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One op-ed in search of a home (which it didn't find)

Sunday 5/16/21

The other day marked the 100th anniversary of the premiere of Luigi Pirandello's Six Characters in Search of an Author. I wrote this op-ed, which I could not move.


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A play that premiered 100 years ago today provides a valuable lesson in anti-escapism.


When Luigi Pirandello’s radically innovative play, Six Characters in Search of an Author premiered 100 years ago on May 10, 1921, the consensus of audiences was, “Did that guy really just do that?”


I love art when it’s bold and accessible. To me, there is nothing more exciting in the world—not love, connection—because art is a form of these things, and also a better way to understand and procure them.


We’re scared of art a lot, a century after Pirandello’s masterwork. The term gives us pause. We think we won’t be “smart enough,” or partaking of the art will feel like high school homework.


Escapism has replaced art here in 2021. Escapism is built with layers meant to insulate us from reality and ourselves. Art is built with layers that help us better understand who we are, layers that are like ladder rungs, Which we climb, one step at a time. So we can get more out of life. And, put somewhat more crassly, suck less.


Art fosters connection, whereas escapism fragments. With more art in our culture, we might not be so disconnected. But ah, that fear issue. The bogity-bogity of something “intellectual.” Pirandello’s play is a work of modernism, but it’s also as “gettable” as anything gets. Star Wars. Harry Potter.


The premise is simple and clever: the setting of the play is the theater in which it takes place. Six characters are grumbling about needing a proper playwright to tell their stories. Each one wants their narrative to be advanced as they see fit.


It’s a form of pouting, and a proto version of the folly of what we call “my truth,” as if truth was a barista at Starbucks who got your highly specific drink order right, and didn’t serve out uniform coffee in uniform cups. The truth brew.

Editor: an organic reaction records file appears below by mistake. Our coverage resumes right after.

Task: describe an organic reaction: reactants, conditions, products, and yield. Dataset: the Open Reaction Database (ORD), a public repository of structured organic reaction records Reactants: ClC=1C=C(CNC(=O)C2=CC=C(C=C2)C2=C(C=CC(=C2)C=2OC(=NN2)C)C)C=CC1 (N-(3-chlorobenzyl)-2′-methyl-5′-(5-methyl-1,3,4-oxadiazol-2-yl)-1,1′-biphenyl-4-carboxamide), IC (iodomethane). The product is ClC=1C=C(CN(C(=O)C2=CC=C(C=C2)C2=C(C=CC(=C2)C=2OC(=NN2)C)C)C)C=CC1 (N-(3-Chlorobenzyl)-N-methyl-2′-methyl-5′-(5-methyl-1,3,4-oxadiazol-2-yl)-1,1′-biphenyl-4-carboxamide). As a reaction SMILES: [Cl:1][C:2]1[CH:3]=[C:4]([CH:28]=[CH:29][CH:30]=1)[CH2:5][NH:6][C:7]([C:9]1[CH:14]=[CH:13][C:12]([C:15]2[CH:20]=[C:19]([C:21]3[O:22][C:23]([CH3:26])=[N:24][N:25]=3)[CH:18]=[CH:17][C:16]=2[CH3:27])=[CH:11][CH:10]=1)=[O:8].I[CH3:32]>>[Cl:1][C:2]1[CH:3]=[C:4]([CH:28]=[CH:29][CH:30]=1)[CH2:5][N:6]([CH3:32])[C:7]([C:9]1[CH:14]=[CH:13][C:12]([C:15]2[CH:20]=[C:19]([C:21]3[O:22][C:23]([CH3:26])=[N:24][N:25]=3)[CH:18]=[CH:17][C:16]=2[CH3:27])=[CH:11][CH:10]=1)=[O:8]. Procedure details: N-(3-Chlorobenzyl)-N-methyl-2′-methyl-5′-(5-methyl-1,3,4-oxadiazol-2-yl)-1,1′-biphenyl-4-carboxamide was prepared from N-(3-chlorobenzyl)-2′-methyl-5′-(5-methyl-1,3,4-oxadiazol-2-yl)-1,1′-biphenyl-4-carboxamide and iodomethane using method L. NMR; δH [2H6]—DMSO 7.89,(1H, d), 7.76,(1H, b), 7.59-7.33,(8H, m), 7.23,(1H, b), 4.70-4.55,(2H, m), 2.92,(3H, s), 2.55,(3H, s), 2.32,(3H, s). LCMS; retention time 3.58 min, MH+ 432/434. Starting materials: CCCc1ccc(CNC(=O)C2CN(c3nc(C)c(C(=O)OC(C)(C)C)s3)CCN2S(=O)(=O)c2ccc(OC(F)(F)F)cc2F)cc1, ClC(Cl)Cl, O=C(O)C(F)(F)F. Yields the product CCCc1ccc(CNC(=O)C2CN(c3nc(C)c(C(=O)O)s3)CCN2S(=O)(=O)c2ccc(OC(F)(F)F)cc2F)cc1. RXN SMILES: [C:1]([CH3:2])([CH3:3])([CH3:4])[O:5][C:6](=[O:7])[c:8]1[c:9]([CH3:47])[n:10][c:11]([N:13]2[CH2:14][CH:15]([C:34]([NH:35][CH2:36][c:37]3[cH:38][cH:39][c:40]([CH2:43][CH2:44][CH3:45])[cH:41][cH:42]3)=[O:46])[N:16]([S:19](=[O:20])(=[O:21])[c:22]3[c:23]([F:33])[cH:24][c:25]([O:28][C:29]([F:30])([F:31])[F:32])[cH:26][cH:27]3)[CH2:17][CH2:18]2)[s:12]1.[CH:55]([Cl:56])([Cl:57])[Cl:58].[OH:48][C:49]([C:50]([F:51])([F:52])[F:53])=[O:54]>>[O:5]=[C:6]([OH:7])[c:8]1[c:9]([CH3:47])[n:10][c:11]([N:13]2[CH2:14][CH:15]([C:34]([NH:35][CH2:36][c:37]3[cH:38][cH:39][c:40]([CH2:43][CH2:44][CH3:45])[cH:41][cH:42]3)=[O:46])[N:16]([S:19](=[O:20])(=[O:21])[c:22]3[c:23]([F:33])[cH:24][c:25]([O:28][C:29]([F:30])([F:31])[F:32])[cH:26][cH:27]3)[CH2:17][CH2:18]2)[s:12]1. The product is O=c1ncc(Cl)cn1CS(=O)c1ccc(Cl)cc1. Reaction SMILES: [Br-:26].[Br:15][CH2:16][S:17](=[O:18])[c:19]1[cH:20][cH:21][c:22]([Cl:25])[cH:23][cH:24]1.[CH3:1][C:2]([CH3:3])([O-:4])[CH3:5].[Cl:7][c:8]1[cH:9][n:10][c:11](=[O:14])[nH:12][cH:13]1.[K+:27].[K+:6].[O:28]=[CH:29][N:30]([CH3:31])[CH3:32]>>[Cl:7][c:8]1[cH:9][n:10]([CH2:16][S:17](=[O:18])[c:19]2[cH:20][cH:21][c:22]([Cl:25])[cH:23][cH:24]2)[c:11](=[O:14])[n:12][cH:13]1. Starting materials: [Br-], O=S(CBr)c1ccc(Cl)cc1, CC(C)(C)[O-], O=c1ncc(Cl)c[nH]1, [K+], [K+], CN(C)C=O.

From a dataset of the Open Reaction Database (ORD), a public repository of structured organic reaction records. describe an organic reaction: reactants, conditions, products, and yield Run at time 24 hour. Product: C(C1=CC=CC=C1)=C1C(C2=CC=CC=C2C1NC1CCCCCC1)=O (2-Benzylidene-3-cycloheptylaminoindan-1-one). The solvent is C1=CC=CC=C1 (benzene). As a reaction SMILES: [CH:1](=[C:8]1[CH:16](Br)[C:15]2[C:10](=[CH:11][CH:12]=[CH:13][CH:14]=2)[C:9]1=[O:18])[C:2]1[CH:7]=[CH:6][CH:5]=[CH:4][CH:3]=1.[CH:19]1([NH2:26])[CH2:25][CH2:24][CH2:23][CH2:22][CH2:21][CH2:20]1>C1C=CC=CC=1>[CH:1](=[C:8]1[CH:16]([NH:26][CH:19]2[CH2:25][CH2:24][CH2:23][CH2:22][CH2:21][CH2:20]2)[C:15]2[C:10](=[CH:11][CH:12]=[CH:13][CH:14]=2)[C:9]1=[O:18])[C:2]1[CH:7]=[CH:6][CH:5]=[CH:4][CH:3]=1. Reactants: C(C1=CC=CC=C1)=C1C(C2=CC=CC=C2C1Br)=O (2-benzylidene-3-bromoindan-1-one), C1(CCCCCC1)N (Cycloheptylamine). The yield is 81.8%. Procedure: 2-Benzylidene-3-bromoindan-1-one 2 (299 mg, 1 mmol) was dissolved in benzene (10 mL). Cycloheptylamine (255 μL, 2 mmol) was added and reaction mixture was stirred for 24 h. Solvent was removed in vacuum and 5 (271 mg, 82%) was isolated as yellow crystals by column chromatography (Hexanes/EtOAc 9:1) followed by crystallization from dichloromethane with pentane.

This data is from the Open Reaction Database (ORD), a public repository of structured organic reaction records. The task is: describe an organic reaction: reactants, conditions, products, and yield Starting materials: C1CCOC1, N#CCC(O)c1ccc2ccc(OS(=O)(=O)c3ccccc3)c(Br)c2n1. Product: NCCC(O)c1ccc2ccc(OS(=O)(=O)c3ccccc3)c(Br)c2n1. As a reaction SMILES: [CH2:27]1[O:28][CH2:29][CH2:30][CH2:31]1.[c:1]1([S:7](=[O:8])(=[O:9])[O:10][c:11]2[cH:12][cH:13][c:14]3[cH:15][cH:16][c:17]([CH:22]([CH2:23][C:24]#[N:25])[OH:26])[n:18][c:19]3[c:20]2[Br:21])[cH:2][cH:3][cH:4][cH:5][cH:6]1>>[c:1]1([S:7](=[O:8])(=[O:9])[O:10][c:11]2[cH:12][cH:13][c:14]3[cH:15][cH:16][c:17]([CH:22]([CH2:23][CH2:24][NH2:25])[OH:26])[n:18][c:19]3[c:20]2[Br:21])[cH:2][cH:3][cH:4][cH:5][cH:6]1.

A couple of the characters are hardly developed at all. Life is this way. We all know people this way. You’re left standing with one of them at a cookout and you think, “Ugh, this is going to be a rough five minutes.”


There’s a bit of tragedy, some quasi-incest—step child variety—but it’s also people going through motions. Scenes that the characters feel don’t come off are given a do-over.


Which is pretty hilarious. All of the artifice is gone. Those layers of escapism, of characters being piled on top of characters, and endless backstories. This is pure, naked theatre.


We connect with it because life is similarly naked. Sure, we can dress it up however we please on social media, but as John Lennon said, ultimately it’s you with your, well, your-you-know-what, in your hand. And cheers to that. Why pretend otherwise?


Six Characters has had a lot of legs since. Orson Welles wrote a sort of nautical version with his play, Moby DickRehearsed, and then there’s that quintessential Twilight Zone episode, "Six Characters in Search of an Exit."


But that immediacy of the Pirandello play is tough to beat. You’re pulled in, but you’re not roped in. There’s a difference. One partakes of the work, and then there’s that compulsion to see “what this has to do with me.”


For me, with art and entertainment—which can be the same thing a lot more than we often think—that’s everything, because all of us are in there, in our different ways.


That’s the stuff. Those are the characters to hang out with. They’re not going to hurt you more than you’d hurt you. And they might help you more than you’re able to help yourself before you met them.